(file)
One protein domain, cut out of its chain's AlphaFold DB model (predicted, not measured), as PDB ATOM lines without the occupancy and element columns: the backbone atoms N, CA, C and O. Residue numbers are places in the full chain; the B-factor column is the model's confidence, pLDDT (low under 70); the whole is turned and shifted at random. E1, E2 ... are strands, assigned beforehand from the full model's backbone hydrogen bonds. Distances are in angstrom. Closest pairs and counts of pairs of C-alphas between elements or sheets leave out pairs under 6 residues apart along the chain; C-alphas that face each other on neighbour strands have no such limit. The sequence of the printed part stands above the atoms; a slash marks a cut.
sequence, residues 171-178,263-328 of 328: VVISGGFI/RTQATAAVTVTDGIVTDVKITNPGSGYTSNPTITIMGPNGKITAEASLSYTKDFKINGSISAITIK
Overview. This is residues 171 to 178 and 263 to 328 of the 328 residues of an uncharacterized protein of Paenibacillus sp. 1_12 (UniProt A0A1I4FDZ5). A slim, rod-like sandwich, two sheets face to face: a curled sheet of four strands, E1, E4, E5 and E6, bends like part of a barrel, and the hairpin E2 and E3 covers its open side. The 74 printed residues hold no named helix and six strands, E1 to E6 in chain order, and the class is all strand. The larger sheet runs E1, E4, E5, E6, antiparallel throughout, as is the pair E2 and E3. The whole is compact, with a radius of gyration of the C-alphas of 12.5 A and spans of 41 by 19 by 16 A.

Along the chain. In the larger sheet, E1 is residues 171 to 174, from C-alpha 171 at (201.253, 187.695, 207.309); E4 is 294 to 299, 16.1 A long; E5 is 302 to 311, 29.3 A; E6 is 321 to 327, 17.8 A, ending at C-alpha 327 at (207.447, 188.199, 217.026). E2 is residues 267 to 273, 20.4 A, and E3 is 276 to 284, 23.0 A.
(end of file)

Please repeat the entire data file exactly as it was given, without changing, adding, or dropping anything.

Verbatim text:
One protein domain, cut out of its chain's AlphaFold DB model (predicted, not measured), as PDB ATOM lines without the occupancy and element columns: the backbone atoms N, CA, C and O. Residue numbers are places in the full chain; the B-factor column is the model's confidence, pLDDT (low under 70); the whole is turned and shifted at random. E1, E2 ... are strands, assigned beforehand from the full model's backbone hydrogen bonds. Distances are in angstrom. Closest pairs and counts of pairs of C-alphas between elements or sheets leave out pairs under 6 residues apart along the chain; C-alphas that face each other on neighbour strands have no such limit. The sequence of the printed part stands above the atoms; a slash marks a cut.
sequence, residues 171-178,263-328 of 328: VVISGGFI/RTQATAAVTVTDGIVTDVKITNPGSGYTSNPTITIMGPNGKITAEASLSYTKDFKINGSISAITIK
Overview. This is residues 171 to 178 and 263 to 328 of the 328 residues of an uncharacterized protein of Paenibacillus sp. 1_12 (UniProt A0A1I4FDZ5). A slim, rod-like sandwich, two sheets face to face: a curled sheet of four strands, E1, E4, E5 and E6, bends like part of a barrel, and the hairpin E2 and E3 covers its open side. The 74 printed residues hold no named helix and six strands, E1 to E6 in chain order, and the class is all strand. The larger sheet runs E1, E4, E5, E6, antiparallel throughout, as is the pair E2 and E3. The whole is compact, with a radius of gyration of the C-alphas of 12.5 A and spans of 41 by 19 by 16 A.

Along the chain. In the larger sheet, E1 is residues 171 to 174, from C-alpha 171 at (201.253, 187.695, 207.309); E4 is 294 to 299, 16.1 A long; E5 is 302 to 311, 29.3 A; E6 is 321 to 327, 17.8 A, ending at C-alpha 327 at (207.447, 188.199, 217.026). E2 is residues 267 to 273, 20.4 A, and E3 is 276 to 284, 23.0 A.